October 12, 2013

Fabricated press releases

One of the first stocks I bought was Fingerprint Cards. The company markets, develops and produces biometric components and technologies that through the analysis and matching of an individual's unique fingerprint verify the person's identity (think the latest iPhone). I had no idea what I was doing, but a few days later, the company released a press release with information that made the stock increase by maybe 60 percent. This was many years ago, and Fingerprint has released several press releases since then. But today they released a big one. According to the press release, Fingerprint had been acquired by Samsung  for USD 650 million.

The market went crazy, the Fingerprint stock ($FING) increased with maybe 100 percent, the related companies stocks increased, and the larger tech-blogs Engadget and TechCrunch reported the story. This was a big story because it mean that the smartphone developer Samsung had decided to follow Apple and begin to install fingerprint censors in their own smartphones.

Fingerprint's press release.

Fifteen minutes after the press released arrived to the markets, Fingerprint itself released another press release. It said that the first press release was not submitted by the company and was completely fabricated. The company's website was registered today by an unknown person. Unknown exactly why, we will hopefully get the full explanation in the future, but someone had managed to submit a fabricated press release to Cision which is the company responsible for press releases. As a result, the Fingerprint stock and the stock of the related company, Precise Biometrics, began to fall after the fast gain.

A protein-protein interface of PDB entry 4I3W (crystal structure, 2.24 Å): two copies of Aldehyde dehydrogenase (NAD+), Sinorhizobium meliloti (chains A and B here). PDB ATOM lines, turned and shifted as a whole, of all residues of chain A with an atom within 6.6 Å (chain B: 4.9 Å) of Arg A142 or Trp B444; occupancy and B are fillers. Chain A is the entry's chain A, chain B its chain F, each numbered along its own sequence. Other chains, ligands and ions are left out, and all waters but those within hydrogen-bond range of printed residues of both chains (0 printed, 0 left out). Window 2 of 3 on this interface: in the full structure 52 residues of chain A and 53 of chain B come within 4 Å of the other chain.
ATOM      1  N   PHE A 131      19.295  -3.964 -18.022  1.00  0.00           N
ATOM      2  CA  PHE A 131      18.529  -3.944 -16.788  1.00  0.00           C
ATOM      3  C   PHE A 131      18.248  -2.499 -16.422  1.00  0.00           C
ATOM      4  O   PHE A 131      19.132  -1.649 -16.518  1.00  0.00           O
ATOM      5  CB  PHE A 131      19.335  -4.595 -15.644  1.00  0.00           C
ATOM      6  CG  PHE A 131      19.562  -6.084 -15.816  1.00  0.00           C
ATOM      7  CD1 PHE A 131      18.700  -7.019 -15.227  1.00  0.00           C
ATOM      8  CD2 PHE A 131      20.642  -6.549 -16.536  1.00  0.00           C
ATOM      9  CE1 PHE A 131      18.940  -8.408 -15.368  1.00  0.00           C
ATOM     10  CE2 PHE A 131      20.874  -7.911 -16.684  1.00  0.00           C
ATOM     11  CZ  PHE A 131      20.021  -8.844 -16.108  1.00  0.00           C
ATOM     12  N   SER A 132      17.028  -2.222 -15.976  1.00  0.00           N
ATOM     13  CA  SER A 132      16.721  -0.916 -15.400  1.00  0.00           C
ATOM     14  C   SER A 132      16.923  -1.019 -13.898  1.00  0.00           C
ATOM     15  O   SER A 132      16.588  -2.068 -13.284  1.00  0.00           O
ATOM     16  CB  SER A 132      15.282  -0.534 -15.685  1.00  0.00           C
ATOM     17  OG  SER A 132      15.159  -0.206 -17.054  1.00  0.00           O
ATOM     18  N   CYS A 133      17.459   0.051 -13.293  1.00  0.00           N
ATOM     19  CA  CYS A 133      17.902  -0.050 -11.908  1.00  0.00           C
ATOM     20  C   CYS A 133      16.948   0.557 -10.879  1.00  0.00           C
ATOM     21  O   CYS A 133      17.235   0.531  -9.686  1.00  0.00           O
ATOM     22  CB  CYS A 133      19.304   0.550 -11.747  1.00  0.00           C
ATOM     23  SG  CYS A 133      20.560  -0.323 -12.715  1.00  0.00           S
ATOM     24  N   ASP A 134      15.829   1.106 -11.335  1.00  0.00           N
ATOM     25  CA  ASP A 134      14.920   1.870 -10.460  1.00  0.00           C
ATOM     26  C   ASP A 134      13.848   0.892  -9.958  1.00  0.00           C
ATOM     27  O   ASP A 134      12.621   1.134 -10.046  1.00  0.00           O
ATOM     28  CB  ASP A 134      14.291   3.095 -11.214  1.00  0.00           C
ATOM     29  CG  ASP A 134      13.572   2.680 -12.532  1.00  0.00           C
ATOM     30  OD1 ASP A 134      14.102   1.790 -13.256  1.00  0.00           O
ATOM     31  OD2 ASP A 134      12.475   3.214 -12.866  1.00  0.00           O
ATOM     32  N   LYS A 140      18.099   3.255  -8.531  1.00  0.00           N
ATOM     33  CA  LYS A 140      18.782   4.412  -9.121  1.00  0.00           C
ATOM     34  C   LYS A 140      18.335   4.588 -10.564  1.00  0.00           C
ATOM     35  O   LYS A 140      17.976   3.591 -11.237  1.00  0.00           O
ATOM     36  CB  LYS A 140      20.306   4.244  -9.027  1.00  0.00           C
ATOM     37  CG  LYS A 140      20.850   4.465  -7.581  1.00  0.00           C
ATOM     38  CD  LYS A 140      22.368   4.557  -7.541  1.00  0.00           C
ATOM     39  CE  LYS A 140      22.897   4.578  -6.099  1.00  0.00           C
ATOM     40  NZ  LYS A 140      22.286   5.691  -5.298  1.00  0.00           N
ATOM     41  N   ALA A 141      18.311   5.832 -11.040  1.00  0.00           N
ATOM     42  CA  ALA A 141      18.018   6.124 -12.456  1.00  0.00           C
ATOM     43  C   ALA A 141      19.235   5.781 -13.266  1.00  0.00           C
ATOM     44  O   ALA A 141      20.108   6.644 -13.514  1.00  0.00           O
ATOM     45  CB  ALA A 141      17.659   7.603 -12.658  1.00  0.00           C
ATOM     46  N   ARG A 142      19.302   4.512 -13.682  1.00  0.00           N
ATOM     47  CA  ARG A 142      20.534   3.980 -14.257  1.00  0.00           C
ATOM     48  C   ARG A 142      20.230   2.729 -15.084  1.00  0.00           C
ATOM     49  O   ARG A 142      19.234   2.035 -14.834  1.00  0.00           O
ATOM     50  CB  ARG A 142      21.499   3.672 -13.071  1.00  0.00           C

The stock of Precise Biometrics

Cision argued how they had followed their procedures and has reported the events to the Swedish police. The stock market cancelled all trades in Fingerprint and Precise Biometrics - so no-one made any money from trading in those companies. Fingerprint reported that they have experienced outside attempts to hack their website, and they have reported all events to the police.

The questions is why would someone submit a fake press release?
  • The first alternative is that someone really stupid person tried to make money from his Fingerprint stocks. But why would someone believe that the stock market wouldn't cancel the trades?
  • The second alternative is that the person knew that the stock of Precise Biometrics would follow Fingerprint - which the company did as can be seen in the graph above. The stock market argued for some time if they would really cancel the trades in Precise Biometrics since the fake press release concerned another company. But in the end they decided to cancel all trades in Precise Biometrics.
  • Yet another reason might be that the person wanted to decrease the credibility of Fingerprint. Maybe an angry former co-worker, an angry shareholder, or a competitor? Fingerprint has a history of "strange" events related to the company, such as insider traders who have been caught.